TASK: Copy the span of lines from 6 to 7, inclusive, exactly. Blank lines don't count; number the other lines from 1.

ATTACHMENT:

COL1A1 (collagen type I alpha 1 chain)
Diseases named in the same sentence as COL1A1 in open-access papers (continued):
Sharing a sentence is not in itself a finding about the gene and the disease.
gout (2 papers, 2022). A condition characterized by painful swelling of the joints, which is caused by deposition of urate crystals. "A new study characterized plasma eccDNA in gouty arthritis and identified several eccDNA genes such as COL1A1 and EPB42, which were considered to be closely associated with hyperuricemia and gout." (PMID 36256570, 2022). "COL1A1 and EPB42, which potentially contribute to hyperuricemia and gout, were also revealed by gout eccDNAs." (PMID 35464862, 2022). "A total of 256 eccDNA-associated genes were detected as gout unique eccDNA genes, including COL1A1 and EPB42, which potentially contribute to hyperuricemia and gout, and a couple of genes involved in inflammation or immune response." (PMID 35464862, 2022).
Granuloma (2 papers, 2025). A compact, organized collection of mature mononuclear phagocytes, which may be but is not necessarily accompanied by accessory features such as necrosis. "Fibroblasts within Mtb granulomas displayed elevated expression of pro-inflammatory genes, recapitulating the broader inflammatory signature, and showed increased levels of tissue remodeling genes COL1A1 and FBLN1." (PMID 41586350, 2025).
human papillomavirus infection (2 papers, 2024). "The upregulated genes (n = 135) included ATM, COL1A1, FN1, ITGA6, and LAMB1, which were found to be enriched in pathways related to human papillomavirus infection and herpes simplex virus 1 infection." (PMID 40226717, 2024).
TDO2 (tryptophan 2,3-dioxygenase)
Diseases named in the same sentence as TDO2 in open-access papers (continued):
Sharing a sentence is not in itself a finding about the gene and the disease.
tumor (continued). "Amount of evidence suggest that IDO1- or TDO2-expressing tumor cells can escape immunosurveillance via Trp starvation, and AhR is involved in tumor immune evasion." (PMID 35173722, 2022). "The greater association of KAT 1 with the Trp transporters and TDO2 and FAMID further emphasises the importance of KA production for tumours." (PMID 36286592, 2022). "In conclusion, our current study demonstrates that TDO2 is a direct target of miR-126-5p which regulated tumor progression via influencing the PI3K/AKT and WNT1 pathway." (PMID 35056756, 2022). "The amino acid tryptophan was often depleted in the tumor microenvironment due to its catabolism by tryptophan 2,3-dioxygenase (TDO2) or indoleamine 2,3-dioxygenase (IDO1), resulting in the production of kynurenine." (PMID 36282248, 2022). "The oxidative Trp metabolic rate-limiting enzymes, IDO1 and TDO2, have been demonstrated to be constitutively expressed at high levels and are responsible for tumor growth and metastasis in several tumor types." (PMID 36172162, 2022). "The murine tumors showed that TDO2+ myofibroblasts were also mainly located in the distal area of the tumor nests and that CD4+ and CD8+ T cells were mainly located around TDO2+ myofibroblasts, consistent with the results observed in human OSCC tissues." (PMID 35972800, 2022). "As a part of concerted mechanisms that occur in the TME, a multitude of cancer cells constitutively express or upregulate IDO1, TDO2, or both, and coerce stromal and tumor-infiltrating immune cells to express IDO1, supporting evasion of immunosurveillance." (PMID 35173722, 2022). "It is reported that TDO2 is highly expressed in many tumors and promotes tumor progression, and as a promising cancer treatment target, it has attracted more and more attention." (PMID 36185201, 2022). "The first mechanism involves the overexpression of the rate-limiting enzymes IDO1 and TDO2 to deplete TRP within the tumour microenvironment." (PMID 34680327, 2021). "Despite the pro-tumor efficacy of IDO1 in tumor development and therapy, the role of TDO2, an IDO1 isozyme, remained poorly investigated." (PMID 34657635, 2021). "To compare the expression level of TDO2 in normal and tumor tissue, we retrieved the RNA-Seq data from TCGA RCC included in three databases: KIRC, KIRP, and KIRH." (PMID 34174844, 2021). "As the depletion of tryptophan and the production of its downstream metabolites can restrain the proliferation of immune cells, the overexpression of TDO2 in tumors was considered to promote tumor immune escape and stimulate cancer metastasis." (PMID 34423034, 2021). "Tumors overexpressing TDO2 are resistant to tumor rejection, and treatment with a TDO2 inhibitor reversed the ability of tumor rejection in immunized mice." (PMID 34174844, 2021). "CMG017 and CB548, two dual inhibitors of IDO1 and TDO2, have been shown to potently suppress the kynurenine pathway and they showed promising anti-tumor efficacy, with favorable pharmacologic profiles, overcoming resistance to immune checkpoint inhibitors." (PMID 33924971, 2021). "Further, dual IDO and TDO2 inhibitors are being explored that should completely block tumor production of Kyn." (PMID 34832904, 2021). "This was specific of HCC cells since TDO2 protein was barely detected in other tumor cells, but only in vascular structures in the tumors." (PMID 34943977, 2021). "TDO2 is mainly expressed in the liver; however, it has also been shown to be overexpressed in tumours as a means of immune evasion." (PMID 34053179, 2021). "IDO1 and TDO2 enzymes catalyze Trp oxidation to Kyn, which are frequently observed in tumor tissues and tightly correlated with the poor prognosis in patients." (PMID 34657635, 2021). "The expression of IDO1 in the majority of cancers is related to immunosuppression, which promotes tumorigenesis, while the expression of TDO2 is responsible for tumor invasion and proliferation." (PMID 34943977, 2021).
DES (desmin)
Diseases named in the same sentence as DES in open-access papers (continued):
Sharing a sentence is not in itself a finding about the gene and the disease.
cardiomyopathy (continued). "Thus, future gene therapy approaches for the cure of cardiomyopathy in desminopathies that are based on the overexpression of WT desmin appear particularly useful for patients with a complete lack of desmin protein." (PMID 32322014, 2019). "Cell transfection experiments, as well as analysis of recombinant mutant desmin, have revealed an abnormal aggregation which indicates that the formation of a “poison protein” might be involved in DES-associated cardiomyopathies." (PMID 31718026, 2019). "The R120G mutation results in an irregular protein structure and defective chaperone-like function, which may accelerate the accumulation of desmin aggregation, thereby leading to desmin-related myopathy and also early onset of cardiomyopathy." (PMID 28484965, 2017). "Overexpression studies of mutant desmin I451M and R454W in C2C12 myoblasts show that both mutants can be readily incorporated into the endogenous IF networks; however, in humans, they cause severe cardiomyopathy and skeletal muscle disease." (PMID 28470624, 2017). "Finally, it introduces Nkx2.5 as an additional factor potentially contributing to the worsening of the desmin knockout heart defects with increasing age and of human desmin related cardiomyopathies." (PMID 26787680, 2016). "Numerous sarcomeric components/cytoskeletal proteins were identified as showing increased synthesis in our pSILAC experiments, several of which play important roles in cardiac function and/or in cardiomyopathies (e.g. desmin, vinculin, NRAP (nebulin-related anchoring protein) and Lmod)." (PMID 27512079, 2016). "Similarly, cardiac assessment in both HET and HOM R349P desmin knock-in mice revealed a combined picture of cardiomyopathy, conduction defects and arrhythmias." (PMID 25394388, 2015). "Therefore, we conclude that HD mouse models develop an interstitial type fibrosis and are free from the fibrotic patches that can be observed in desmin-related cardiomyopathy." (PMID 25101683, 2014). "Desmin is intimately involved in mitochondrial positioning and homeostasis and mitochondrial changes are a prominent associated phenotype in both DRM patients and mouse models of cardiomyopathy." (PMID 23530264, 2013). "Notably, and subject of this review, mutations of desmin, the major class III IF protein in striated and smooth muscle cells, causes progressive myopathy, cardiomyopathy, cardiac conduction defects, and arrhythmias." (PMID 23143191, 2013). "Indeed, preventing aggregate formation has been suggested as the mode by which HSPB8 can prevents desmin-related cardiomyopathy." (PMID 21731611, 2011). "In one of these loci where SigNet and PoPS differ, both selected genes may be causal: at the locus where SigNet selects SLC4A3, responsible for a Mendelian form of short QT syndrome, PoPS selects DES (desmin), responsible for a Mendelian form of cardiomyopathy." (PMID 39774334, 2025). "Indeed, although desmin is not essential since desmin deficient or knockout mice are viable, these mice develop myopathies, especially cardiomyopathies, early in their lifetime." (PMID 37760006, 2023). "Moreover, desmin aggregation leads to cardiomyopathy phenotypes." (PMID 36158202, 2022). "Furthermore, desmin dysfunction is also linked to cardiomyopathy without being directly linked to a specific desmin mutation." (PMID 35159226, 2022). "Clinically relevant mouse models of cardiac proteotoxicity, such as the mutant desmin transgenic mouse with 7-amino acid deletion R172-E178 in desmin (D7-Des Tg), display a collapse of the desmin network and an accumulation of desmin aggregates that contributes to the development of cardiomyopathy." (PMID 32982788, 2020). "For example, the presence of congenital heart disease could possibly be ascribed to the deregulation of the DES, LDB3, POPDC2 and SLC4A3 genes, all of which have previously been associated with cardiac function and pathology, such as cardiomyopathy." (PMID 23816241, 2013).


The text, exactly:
human papillomavirus infection (2 papers, 2024). "The upregulated genes (n = 135) included ATM, COL1A1, FN1, ITGA6, and LAMB1, which were found to be enriched in pathways related to human papillomavirus infection and herpes simplex virus 1 infection." (PMID 40226717, 2024).
TDO2 (tryptophan 2,3-dioxygenase)